G500 is identical to the G550 except it has a fuel system mod to reduce the fuel capacity and thus limit the range

IAI Astra became the G100 (later replaced by new G150 in 2005)

IAI Galaxy became the G200 (to be replaced by the newly announced G250)

G450 - is the new version of the G400. it has the same cockpit and forward fuselage as the G550 and has uprated Tay engines. (The G400 was retired when G450 went into service)

G350 is identical to the G450 except it has a fuel system mod to reduce the fuel capacity and thus limit the range. (The G300 was retired when G350 went into service)



If it was said by us, then it must be true.
25 Post contains links Atlturbine : "Gulfstream got an overwhelming response to its G650 program launch announcement in mid-March, receiving Letters of Intent (LOI) for some 500 aircraf
26 Donniecs : That was the point I was trying to make, you posted a very long and confusing list for the average aviation person to interpolate. It's a big list fo
27 Atlturbine : I saw that as well in Breakfast Minutes Donniecs. You are obviously very familiar with this company. So you know how conservative they are! Have you
28 AcNDTTech : Gulfstream definately helped me out of a situation. I was working at a GREAT FBO in Battle Creek, MI, but the snow finally got to me. Gulfstream offe
29 DeltaGuy : The cockpit isn't actually that different, the GIV had the Honeywell SPZ-8400 avionics suite, and the classic G-V had the SPZ-8500, which still consi
30 Post contains links DEVILFISH : Indeed, thus this caveat is worth heeding..... They'd have to make the C-Series a reality first. Precisely the raison d'etre of companies such as thi
31 Wassupsf : I was at the launch of the G650 and worked at the Service Center in Savannah for a time. I know it has already been addressed but I would like to tell
32 Flighty : One interesting thing I read, and I don't know if this is true, was that the G650 burns substantially less fuel on a 5500km jouney than its smaller si
33 Dw747400 : Wow... how'd this come back? Even with additional tanks and a nice interior, you can't match the speed and range of a high-end Gulfstream. But ultimat
34 Wassupsf : Good points, and Gulfstream management did hear from the customer and their number one complaint was cost of parts. They will get very restless if the
35 Max Q : All very good points but there is one that has not been considered that may seem trivial when comparing Gulfstreams to Boeing and Airbus. Rear mounted
36 Njxc500 : Rear mounted engines don't seem to be an issue. I've been on a global, and you basically don't hear the engines. The cabins in these airplanes are so
37 ARFFdude : The G550 is also a window length longer than the regular GV, isn't it? Six windows per side on the GV versus seven on the 550?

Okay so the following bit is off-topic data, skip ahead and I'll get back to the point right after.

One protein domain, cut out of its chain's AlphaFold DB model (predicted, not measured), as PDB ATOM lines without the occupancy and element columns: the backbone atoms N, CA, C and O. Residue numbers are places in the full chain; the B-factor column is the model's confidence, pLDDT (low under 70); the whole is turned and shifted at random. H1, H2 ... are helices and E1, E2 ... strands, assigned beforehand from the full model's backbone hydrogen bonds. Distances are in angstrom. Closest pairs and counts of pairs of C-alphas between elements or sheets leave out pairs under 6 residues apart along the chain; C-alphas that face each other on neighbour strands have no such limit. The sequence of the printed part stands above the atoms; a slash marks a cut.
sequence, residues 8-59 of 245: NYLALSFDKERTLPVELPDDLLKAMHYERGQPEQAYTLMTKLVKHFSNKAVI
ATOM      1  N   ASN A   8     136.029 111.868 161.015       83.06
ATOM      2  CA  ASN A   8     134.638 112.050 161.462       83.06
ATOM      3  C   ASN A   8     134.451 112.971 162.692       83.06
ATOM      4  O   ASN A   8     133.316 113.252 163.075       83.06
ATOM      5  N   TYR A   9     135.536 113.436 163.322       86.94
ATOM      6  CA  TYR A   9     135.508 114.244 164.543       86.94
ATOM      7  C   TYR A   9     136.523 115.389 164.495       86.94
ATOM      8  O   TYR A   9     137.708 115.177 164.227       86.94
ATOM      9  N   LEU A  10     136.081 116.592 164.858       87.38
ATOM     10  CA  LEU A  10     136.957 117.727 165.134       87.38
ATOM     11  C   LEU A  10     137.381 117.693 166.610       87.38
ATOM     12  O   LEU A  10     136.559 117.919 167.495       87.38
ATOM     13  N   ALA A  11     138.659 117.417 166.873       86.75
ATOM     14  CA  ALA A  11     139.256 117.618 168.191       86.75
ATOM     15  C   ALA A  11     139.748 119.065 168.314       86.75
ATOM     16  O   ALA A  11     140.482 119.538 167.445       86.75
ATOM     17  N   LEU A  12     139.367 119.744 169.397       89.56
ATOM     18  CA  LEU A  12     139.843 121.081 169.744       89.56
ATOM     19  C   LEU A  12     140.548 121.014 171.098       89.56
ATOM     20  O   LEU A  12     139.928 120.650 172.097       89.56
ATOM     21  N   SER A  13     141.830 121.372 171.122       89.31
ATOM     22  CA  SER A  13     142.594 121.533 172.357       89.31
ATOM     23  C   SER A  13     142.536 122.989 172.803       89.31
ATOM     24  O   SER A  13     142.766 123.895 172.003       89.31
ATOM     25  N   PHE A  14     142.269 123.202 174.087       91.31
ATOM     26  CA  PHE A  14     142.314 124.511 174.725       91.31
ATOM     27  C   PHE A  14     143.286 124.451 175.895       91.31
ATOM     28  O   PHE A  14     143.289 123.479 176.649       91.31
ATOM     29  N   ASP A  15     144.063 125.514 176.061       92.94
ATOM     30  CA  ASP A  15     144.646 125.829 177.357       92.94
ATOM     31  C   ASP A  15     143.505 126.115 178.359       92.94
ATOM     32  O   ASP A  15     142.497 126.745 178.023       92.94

38 Wassupsf : No the 550 is roughly the same airframe as the GV what makes it a 50 series is the avionics upgrades and entertainment system. They went from CRT disp
39 Max Q : Exactly my point !!
40 Brons2 : $70 million bucks and I'm shopping for a used A330. IMO, of course. Figure $15,000 DOC per flight hour and 500 hours per year...$7.5 mill/yr operatin
41 Wassupsf : Nope I am going for a G550, power, interior, and ability to land where ever I want to go. Don't forget, they landed a G II in Antarctica on the ice a
42 Liedetectors : That and as an easy way to incorporate the IAI Galaxy and Astra into a common brand label. No. The seventh window showed up due to when the cockpit g
43 Keesje : Gulfstream aims at a specific segment, obviously not the sae as the BBJ/Airbusses. When they launched the G650 I was really surprized why they made ca
44 DonnieCS : That cabin internal height is 77 inches per the gulfstream site. The current G550 is cabin height is 74 inches. The G650 is going to be 14 inches wid
45 MD-90 : And wasn't that the first true integrated electronic flight deck on a business jet? I think I remember reading that somewhere. While the "XRS" sounds
46 DonnieCS : Agreed this was merely and advertising gimmick, although Gulfstream does some of the highest realistic cruise speeds during long range operations for
47 Dw747400 : Agreed. Many of the aircraft I work with loose an incredible amount of range when they get pushed more than a few .02 or .03 over their LRC cruise. G
Top Of Page
Forum Index

Reply To This Topic Why The Gulfstream G 650 Is Not Larger?
Username:
No username? Sign up now!
Password: 


Forgot Password? Be reminded.
Remember me on this computer (uses cookies)
  • Tech/Ops related posts only!
  • Not Tech/Ops related? Use the other forums
  • No adverts of any kind. This includes web pages.
  • No hostile language or criticizing of others.
  • Do not post copyright protected material.
  • Use relevant and describing topics.
  • Check if your post already been discussed.
  • Check your spelling!
  • DETAILED RULES
Add Images Add SmiliesPosting Help

Please check your spelling (press "Check Spelling" above)


Similar topics:More similar topics...
Why The 73G And 738 But Not For The 736 Or 739? posted Fri May 10 2002 13:32:04 by Godbless
Why Flight Manual Is Not Mandatory For Light A/c? posted Wed Jan 30 2002 12:03:35 by Y_islam
Why Main Landing Gear Is Tilted During The Landing posted Sun Sep 9 2001 10:31:23 by Cool777
Why The VC10 Never Made A Good Cargo Jet? posted Fri Oct 24 2008 14:36:41 by 747400sp
CF11 And CF15 Why The Callsigns Vary? posted Mon Apr 7 2008 01:07:08 by Revo
CF6-6 Engine On DC-10... Why The Weird Cone? posted Tue Mar 4 2008 08:11:31 by BR715-A1-30
Why Does JetBlue A320 Seem Not To Reverse Thrust posted Thu Jul 12 2007 06:29:44 by JETBLUEATASW
F-16, Why The Spine? posted Thu May 3 2007 16:44:43 by Cancidas
Why The Little Hole At The Bottom Of The Window? posted Tue Oct 17 2006 03:19:07 by Gh123
Beechcraft 1900: Why The T-Tail? posted Fri Aug 4 2006 22:39:24 by KELPkid

Sponsor Message:
Printer friendly format